Tuesday, August 06, 2013
Ind. Decisions - Court of Appeals issues 3 today (and 6 NFP)
For publication opinions today (3):
In Robert E. Redington v. State of Indiana, a 49-page, 2-1 ruling with 3 separate opinions, Judge Brown writes for the majority in a 41-page opinion:
Robert E. Redington appeals from the trial court’s order to retain firearms. Redington raises four issues, which we consolidate and restate as: I. Whether Ind. Code § 35-47-14-1 et seq., as applied to Redington, is unconstitutional; and II. Whether the evidence is sufficient to support the order that Redington’s firearms be retained. * * *In Billy L. Musgrave, Jr. and Kim A. Musgrave v. The Aluminum Company of America, Inc., and Alcoa Fuels, Inc., a 29-page opinion, Judge Najam writes:
For the foregoing reasons, we affirm the trial court’s order to retain firearms.
BRADFORD, J., concurs with separate opinion.
RILEY, J., dissents with separate opinion.
[J. Bradford's concurring opinion begins on p. 41 and continues through p. 44. Some quotes] I concur with the majority in all respects. However, I write simply to reiterate that while I have the utmost respect for the constitutionally protected right to bear arms, in the instant matter, I believe that the State met its burden of proving that Redington was “dangerous” as defined by Indiana Code section 35-47-14-1.
During the hearing, the State presented evidence establishing that Redington suffered from a schizotypal personality disorder, exhibited delusional thought patterns that continued despite the anti-psychotic medication that he was prescribed to take, and engaged in arguably unstable behavior. For example, while armed, Redington would, on numerous occasions, travel to Bloomington from Indianapolis and park in a third story parking lot where he would use a range finder to scope out the distance from the parking lot to different locations around Kilroy’s Bar-N’Grill. He did so in the hopes of seeing Lauren Spierer or communicating with spirits whom he believed could provide him with information to help him find Spierer or avenge her disappearance.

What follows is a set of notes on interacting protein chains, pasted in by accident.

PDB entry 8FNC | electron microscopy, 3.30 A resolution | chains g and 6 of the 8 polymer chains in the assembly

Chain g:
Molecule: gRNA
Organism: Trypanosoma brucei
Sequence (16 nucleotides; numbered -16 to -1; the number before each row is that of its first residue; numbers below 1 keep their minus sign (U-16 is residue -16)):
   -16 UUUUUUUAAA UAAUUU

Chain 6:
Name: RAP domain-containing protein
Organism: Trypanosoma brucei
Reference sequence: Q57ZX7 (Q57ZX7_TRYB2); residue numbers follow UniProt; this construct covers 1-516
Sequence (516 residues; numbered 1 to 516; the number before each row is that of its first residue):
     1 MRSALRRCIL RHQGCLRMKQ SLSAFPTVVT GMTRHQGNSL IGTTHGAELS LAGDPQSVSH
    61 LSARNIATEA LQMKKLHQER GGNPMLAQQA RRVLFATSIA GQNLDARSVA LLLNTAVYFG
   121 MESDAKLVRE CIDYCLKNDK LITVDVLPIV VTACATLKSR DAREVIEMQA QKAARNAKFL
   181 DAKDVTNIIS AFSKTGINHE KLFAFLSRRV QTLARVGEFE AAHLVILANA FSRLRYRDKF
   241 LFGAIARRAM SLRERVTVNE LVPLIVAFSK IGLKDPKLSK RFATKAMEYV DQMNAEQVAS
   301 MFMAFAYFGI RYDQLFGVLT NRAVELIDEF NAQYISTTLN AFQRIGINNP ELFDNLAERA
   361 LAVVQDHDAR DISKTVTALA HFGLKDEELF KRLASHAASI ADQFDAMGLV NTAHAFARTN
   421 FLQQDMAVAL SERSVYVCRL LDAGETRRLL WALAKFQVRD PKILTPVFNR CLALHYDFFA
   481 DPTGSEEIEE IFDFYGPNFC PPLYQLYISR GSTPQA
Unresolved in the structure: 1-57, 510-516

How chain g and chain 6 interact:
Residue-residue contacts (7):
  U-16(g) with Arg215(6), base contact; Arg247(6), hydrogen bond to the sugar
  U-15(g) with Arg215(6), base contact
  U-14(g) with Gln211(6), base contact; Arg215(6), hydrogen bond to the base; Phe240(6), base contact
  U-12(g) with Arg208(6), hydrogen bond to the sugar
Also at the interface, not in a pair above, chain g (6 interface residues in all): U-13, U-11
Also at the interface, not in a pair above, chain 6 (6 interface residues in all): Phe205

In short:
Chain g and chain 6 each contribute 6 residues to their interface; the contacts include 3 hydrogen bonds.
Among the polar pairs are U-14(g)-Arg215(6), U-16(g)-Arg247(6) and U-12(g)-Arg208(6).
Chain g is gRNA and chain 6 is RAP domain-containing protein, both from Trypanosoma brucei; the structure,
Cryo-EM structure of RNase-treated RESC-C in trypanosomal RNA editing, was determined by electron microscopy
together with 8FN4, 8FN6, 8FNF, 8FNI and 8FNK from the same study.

Additionally, mental health professionals opined that Redington may suffer from a delusional disorder or a paranoia disorder in addition to schizotypal personality disorder. Redington exhibited an unhealthy obsession with the Spierer disappearance and told police officers and medical professionals, among others, that he “feels the ‘negative energy’ of death all around him, believes bizarre ‘dreams’ or premonitions that he has (often involving dead people) come true or really happened.” Appellee’s Br. p. 13. In addition, Redington claimed to have suffered visual hallucinations, and Dr. Mayer indicated that there was concern that Redington could harm someone during one of his visual hallucinations. * * *
Thus, in light of the fact that Redington was found to be “dangerous” coupled with the relevant controlling State and Federal authority which demonstrates that certain attempts to regulate Article I, Section 32 and the Second Amendment have been found to be constitutional, I agree that Indiana Code section 35-47-14-1 et seq. is not unconstitutional as applied to Redington and join the majority’s conclusion that the judgment of the trial court should be affirmed.
[J. Riley's dissent begins on p. 45 and continues through p. 49. Some quotes] I respectfully dissent from the majority’s decision to affirm the trial court’s Order seizing and retaining Robert Redington’s (Redington) firearms and suspending his firearms license. Ind. Code § 35-47-14-6(b) permits the trial court to order firearms forfeiture and license suspension only if the State “has proved by clear and convincing evidence that the individual is dangerous.” “Dangerous” is defined by I.C. § 35-47-14-1, which provides two alternative tests to determine whether an individual is dangerous. The first test is based on an individual’s risk of imminent harm to himself or others; the second, on the individual’s risk of future harm to himself or others. In my view, a reasonable trier of fact could not find that Redington was dangerous under I.C. § 35-47-14-1.